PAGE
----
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NSSL/CIMMS team receives 2013 NOAA Technology Transfer Award

An NSSL/CIMMS team has been honored with the 2013 NOAA Technology Award for the development of the Warning Decision Support System - Integrated Information On Demand (WDSS-II: On Demand).

The citation reads: "For leading the development of an on-demand, near real-time, web-based tool for tracking severe weather and hail swaths across the continental US."

The NOAA Technology Transfer Award recognizes NOAA scientific, engineering, and technical employees for achievements that are developed further as commercial applications, or that advance the transfer of NOAA science and technology to U.S. businesses, academia, other government and non-government entities.

WDSS-II: On Demand uses near-real time WSR-88D radar data provided by the NOAA National Weather Service, as well as satellite imagery, surface weather observations, and lightning data, to automatically identify and track radar signatures associated with severe thunderstorms that can produce tornadoes and large hail. The web-based tool provides a simple user interface to request specific times and areas to search for severe storm tracks.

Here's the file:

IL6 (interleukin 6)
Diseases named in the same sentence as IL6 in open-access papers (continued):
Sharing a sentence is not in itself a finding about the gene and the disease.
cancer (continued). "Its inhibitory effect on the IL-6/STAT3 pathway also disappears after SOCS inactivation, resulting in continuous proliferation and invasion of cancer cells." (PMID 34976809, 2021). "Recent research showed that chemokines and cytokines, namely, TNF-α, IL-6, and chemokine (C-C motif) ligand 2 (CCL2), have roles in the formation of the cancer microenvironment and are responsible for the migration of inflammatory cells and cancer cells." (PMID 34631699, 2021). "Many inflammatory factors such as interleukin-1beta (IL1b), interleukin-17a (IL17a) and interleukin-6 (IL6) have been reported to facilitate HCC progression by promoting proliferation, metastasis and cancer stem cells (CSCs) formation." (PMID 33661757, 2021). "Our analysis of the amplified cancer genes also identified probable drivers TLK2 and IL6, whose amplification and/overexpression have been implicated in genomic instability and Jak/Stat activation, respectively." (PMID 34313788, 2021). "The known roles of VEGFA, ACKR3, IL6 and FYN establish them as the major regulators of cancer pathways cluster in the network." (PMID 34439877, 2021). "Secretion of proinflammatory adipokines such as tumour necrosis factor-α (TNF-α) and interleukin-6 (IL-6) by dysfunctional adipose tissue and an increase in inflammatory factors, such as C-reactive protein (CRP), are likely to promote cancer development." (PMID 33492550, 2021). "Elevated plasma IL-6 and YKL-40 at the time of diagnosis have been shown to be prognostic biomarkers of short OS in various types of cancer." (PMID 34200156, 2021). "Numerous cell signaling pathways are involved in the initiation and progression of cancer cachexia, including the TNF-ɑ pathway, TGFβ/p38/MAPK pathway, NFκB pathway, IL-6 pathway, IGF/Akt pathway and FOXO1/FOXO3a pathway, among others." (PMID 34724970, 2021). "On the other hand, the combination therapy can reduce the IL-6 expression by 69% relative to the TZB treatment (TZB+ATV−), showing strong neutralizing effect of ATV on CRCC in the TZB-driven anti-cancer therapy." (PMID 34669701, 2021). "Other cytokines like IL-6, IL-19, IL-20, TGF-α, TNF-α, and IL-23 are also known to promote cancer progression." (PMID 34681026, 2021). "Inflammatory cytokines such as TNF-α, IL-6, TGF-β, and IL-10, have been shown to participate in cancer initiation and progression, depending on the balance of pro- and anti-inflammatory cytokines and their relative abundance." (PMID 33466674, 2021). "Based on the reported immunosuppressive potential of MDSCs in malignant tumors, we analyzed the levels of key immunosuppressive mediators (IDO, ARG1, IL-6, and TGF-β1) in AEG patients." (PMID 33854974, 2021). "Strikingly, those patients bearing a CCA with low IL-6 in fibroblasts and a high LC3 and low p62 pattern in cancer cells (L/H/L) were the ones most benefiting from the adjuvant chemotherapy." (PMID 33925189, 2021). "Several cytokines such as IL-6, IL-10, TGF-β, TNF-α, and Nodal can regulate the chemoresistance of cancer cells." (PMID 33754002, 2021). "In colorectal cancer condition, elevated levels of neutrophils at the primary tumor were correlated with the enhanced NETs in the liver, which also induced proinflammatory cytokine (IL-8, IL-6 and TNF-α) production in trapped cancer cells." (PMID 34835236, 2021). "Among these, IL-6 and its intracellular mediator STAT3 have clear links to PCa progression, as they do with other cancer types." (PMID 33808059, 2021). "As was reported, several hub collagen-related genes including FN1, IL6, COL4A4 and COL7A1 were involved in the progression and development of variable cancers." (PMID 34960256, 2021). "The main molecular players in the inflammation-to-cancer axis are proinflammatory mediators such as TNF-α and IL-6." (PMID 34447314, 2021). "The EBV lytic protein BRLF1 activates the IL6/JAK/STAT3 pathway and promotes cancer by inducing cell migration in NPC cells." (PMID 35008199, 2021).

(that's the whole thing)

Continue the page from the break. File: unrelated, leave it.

After demonstrating the system to first responders, the tool has proven to be widely popular with the American Red Cross, emergency managers and the insurance industry in providing prompt service to their constituents.

The web-based system is not available to the general public but is freely available to
users on a .gov, .edu, or .mil domain. Other non-commercial users who are involved in the protection of life and property can easily obtain permission to use it by contacting NSSL. The tool is a component of the multi-radar, multi-sensor (MRMS) Warning Decision Support System-Integrated Information (WDSS-II) system that has been licenced by the University of Oklahoma to many commercial vendors and .com users.

Congratulations to: Travis Smith (CIMMS), Kiel Ortega (CIMMS), Greg Stumpf (CIMMS), Kevin Manross (CIMMS), Valliappa Lakshmanan (CIMMS), Karen Cooper (INDUS), Madison Miller (CIMMS), Dave Jorgensen (NSSL) and John Cintineo (University of Wisconsin - Cooperative Institute for Meteorological Satellite Studies).